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Acting Class: Take a Seat by Milton Katselas
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The Cat Who Went Up the Creek by Lilian Jackson Braun
The Christmas Box by Richard Paul Evans
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Diary of a Dead Man by Walter Krumm
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Ella: A Baby Elephant's Story by Kathleen Duey
Emily Waits for Her Family by Carol Zelaya
The Exchange by Inga C. Ellzey
Festival of Deaths by Jane Haddam
For the Love of St. Nick by Garasamo Maccagnone
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A Garden from a Hundred Packets of Seed by James Fenton
The Illusion by Tony Kushner and Pierre Corneille
Jimmy Buffet: The Man from Margaritaville Revealed by Steve Eng
The Little Lame Prince and His Travelling Cloak by Dinah Muloc Craik
Mojo Hand by Greg Kihn
The Monopoly Man by Barry B. Longyear
Nana Volume 2 by Ai Yazawa
One Fish, Two Fish, Red Fish, Blue Fish by Dr. Seuss
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Rising Waters by Patricia Ferrara
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Seafarer's Blood by Albert E. Cowdrey
Shadow on the Stones by Moyra Caldecott
Signatures of Grace edited by Thomas Grady and Paula Huston
Silence is Golden by Penny Warner
"Slowly, Slowly, Slowly" Said the Sloth by Eric Carle
The Tall Stones by Moyra Caldecott
The Temple of the Sun by Moyra Caldecott
Tsunami by Gordon Gumpertz
Written on the Knee by Dr. Theodore Electris and Helen Electrie Lindsay (translator)

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The Exchange: 01/26/09

Reviews of The Exchange by Inga C. Ellzey seem to be spread across an inverted bell curve; people either hate it or love it. I certainly didn't love it but I don't hate it either. The plot is tight, the locations were interesting and the characters weren't the typical romantic mystery cast. Despite all of these good elements, somehow they don't gel into the enjoyable novel it should be.

Things started to go awry for me at the close of the first chapter. First there is Frances, an author who is going on a cruise to write her final novel. To spice things up and add realism, she has agreed to participate in a smuggling ring. Frances's story got my attention and I wanted to see it play out.

Unfortunately, just as she's asleep on the plane, we flash to Jewelle, the heroine pictured on the cover. She's in the witness protection program, hiding from the mob (of course!) but she's been given the chance at one last moment of freedom and happiness with a month long cruise in the Mediterranean. Her situation seems so implausible that I really wanted her to be Frances's invention. That hope is later dashed when the two women become friends on the ship.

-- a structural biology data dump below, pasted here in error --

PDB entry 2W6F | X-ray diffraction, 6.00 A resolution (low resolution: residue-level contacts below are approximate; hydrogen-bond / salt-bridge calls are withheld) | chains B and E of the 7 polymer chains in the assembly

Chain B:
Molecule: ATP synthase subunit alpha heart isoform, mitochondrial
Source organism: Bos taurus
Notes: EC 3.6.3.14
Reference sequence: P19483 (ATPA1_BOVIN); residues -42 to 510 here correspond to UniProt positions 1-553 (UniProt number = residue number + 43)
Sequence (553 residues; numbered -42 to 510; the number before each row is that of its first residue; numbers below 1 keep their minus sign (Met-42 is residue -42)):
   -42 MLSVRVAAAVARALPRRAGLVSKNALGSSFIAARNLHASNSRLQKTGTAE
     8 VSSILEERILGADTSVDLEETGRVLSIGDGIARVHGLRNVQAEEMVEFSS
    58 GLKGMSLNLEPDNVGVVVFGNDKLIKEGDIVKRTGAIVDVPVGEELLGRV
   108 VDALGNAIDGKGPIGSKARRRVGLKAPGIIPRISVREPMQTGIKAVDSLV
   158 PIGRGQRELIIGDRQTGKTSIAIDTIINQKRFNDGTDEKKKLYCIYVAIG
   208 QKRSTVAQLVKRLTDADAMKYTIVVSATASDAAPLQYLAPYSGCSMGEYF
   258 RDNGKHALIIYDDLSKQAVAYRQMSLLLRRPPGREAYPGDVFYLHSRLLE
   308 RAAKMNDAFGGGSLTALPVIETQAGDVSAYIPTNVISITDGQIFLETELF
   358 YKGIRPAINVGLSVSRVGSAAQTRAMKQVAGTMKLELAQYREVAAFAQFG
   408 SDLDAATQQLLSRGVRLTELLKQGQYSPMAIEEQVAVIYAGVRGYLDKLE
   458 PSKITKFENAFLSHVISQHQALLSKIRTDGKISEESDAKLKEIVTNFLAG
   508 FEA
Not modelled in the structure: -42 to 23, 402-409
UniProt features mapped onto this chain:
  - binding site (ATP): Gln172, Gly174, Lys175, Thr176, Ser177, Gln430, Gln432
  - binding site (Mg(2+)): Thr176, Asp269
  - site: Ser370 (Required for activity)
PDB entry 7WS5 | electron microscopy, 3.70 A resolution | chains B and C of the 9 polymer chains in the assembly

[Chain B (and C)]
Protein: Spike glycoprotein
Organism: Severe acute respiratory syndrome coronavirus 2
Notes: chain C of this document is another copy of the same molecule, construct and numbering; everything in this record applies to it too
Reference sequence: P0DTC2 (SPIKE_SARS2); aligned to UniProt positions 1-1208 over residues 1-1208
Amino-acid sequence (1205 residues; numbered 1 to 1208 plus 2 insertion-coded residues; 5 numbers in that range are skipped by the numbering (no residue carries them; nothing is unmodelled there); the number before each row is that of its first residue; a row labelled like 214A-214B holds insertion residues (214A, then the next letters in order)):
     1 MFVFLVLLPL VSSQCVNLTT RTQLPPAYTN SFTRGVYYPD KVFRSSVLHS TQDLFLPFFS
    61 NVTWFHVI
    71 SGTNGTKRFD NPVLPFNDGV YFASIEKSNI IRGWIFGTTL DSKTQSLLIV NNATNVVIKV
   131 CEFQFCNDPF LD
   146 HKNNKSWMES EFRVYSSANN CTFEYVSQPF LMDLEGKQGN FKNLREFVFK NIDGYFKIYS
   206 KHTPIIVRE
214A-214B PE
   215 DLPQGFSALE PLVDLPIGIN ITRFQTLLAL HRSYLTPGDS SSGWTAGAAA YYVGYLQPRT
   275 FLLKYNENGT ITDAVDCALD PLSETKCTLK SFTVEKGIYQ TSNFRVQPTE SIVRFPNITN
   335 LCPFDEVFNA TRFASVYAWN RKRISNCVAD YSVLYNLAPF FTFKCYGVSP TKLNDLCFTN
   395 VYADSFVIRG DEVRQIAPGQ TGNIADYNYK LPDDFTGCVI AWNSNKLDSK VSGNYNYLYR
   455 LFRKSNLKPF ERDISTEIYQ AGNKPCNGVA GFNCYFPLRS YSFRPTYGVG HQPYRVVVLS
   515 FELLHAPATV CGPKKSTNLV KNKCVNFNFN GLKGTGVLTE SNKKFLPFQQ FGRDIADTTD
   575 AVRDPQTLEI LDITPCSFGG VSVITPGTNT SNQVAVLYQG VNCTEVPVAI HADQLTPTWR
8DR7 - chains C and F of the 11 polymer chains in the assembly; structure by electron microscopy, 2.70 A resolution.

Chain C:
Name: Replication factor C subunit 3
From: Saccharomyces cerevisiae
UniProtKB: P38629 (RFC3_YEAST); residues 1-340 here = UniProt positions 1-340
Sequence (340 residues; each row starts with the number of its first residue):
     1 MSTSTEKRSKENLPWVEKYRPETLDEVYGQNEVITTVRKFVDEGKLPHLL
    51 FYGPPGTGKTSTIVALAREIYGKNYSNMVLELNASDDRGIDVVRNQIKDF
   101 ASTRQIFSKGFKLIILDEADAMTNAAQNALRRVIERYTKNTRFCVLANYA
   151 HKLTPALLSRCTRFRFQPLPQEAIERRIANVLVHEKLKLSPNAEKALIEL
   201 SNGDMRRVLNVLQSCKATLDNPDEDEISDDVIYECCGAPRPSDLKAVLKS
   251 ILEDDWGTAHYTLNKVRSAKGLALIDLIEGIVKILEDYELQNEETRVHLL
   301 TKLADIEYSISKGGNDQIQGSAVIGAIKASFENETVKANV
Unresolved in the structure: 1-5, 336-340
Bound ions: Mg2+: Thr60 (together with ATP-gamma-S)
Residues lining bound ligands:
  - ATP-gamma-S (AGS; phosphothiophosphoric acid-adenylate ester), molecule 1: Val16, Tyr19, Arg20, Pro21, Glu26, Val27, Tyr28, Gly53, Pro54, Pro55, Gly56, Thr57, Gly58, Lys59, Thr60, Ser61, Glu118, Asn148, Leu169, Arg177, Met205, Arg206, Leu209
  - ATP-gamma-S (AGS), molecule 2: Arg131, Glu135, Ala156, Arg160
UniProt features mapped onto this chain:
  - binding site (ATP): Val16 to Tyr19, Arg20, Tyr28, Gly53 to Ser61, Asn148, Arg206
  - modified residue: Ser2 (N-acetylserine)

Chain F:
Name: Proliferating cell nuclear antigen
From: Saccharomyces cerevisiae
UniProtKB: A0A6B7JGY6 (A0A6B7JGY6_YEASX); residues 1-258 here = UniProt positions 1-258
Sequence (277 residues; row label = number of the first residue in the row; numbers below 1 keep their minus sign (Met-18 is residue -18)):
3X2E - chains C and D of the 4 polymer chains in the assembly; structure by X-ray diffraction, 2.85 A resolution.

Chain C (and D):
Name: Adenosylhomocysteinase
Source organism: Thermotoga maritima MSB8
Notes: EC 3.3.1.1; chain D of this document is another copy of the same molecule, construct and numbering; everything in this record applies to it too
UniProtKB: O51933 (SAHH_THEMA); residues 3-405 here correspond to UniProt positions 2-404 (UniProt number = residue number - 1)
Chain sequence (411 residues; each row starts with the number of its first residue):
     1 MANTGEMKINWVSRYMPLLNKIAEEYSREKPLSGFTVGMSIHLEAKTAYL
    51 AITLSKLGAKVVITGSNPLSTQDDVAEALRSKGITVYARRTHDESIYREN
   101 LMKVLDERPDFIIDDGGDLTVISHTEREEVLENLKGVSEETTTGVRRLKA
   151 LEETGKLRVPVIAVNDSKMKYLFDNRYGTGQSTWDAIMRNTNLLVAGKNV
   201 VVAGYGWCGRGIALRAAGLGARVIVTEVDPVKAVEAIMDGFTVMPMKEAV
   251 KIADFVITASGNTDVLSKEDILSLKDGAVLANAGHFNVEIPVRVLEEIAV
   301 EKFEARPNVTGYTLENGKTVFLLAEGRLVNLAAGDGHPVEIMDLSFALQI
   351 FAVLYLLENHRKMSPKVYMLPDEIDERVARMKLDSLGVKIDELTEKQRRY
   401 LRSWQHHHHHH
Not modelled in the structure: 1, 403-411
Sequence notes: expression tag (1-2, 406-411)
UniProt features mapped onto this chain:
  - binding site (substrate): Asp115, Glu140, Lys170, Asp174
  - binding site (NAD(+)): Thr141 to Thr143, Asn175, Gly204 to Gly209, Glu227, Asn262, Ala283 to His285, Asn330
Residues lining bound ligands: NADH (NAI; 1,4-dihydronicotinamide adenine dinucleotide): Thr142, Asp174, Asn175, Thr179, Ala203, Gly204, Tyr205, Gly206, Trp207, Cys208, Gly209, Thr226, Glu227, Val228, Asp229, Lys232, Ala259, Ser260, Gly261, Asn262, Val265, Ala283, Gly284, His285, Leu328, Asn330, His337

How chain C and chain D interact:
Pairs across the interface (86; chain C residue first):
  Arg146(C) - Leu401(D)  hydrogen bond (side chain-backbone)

Most of the remainder of the novel is set on the ship and its full of the day to day events during a cruise. I've been on a cruise and frankly the long passages describing the ship quickly became tedious to read. What adds to the tedium is the characters' lengthy dialogue — paragraphs and paragraphs of exposition and goodness knows what else. Sure, I've had to sit through some long one sided conversations but I don't want sit through that in a mystery. Mysteries are supposed to be about the caper and the danger (either real or imagined) to the main characters.

Three quarters through the novel that danger finally arrives. Of course, a trusted friend has ties to Jewelle's enemies. By the time all this finally got rolling, I didn't care except to know that I was almost done.

There were parts I did enjoy. I liked Frances. I wanted to see more of her. She reminded me of a toned down version of Elizabeth Jones (also an author) from The Copenhagen Connection. I liked the unfortunately named lesbian, Randy, who had me singing "Randy, Randy" from the old Electric Company. I even liked Randy's cantankerous mother, Sarah. But all their plots are secondary to Jewelle's escapades even though her part of the novel is the most unbelievable plot line.


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